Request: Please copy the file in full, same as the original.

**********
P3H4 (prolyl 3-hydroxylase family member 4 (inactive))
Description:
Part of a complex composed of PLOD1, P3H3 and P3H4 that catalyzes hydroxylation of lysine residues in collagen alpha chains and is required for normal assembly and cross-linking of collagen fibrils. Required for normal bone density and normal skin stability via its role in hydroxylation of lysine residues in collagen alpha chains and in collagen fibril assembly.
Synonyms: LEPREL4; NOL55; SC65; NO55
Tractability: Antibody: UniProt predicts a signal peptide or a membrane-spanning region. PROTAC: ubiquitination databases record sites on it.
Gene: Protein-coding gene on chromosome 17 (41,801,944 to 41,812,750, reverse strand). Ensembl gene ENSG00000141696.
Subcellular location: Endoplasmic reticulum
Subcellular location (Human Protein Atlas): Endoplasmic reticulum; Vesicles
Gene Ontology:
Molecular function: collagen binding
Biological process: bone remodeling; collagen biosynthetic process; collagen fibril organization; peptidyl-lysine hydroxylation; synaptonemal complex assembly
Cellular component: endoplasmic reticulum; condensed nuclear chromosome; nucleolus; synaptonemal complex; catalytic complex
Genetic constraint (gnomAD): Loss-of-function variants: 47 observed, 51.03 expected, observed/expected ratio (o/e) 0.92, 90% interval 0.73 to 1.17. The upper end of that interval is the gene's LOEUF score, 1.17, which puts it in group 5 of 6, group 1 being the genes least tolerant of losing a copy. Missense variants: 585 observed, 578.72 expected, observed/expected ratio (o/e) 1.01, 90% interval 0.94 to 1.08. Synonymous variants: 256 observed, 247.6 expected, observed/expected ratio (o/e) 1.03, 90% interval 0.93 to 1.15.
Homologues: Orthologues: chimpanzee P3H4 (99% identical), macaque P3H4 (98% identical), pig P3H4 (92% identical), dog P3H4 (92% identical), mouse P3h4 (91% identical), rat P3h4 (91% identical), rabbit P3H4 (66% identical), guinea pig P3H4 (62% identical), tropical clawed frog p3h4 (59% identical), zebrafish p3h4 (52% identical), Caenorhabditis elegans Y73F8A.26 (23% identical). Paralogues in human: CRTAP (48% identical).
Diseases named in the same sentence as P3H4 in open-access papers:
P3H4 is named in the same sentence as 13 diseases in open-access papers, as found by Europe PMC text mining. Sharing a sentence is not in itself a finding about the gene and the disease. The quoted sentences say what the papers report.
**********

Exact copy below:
P3H4 (prolyl 3-hydroxylase family member 4 (inactive))
Description:
Part of a complex composed of PLOD1, P3H3 and P3H4 that catalyzes hydroxylation of lysine residues in collagen alpha chains and is required for normal assembly and cross-linking of collagen fibrils. Required for normal bone density and normal skin stability via its role in hydroxylation of lysine residues in collagen alpha chains and in collagen fibril assembly.
Synonyms: LEPREL4; NOL55; SC65; NO55
Tractability: Antibody: UniProt predicts a signal peptide or a membrane-spanning region. PROTAC: ubiquitination databases record sites on it.
Gene: Protein-coding gene on chromosome 17 (41,801,944 to 41,812,750, reverse strand). Ensembl gene ENSG00000141696.
Subcellular location: Endoplasmic reticulum
Subcellular location (Human Protein Atlas): Endoplasmic reticulum; Vesicles
Gene Ontology:
Molecular function: collagen binding
Biological process: bone remodeling; collagen biosynthetic process; collagen fibril organization; peptidyl-lysine hydroxylation; synaptonemal complex assembly
Cellular component: endoplasmic reticulum; condensed nuclear chromosome; nucleolus; synaptonemal complex; catalytic complex
Genetic constraint (gnomAD): Loss-of-function variants: 47 observed, 51.03 expected, observed/expected ratio (o/e) 0.92, 90% interval 0.73 to 1.17. The upper end of that interval is the gene's LOEUF score, 1.17, which puts it in group 5 of 6, group 1 being the genes least tolerant of losing a copy. Missense variants: 585 observed, 578.72 expected, observed/expected ratio (o/e) 1.01, 90% interval 0.94 to 1.08. Synonymous variants: 256 observed, 247.6 expected, observed/expected ratio (o/e) 1.03, 90% interval 0.93 to 1.15.
Homologues: Orthologues: chimpanzee P3H4 (99% identical), macaque P3H4 (98% identical), pig P3H4 (92% identical), dog P3H4 (92% identical), mouse P3h4 (91% identical), rat P3h4 (91% identical), rabbit P3H4 (66% identical), guinea pig P3H4 (62% identical), tropical clawed frog p3h4 (59% identical), zebrafish p3h4 (52% identical), Caenorhabditis elegans Y73F8A.26 (23% identical). Paralogues in human: CRTAP (48% identical).
Diseases named in the same sentence as P3H4 in open-access papers:
P3H4 is named in the same sentence as 13 diseases in open-access papers, as found by Europe PMC text mining. Sharing a sentence is not in itself a finding about the gene and the disease. The quoted sentences say what the papers report.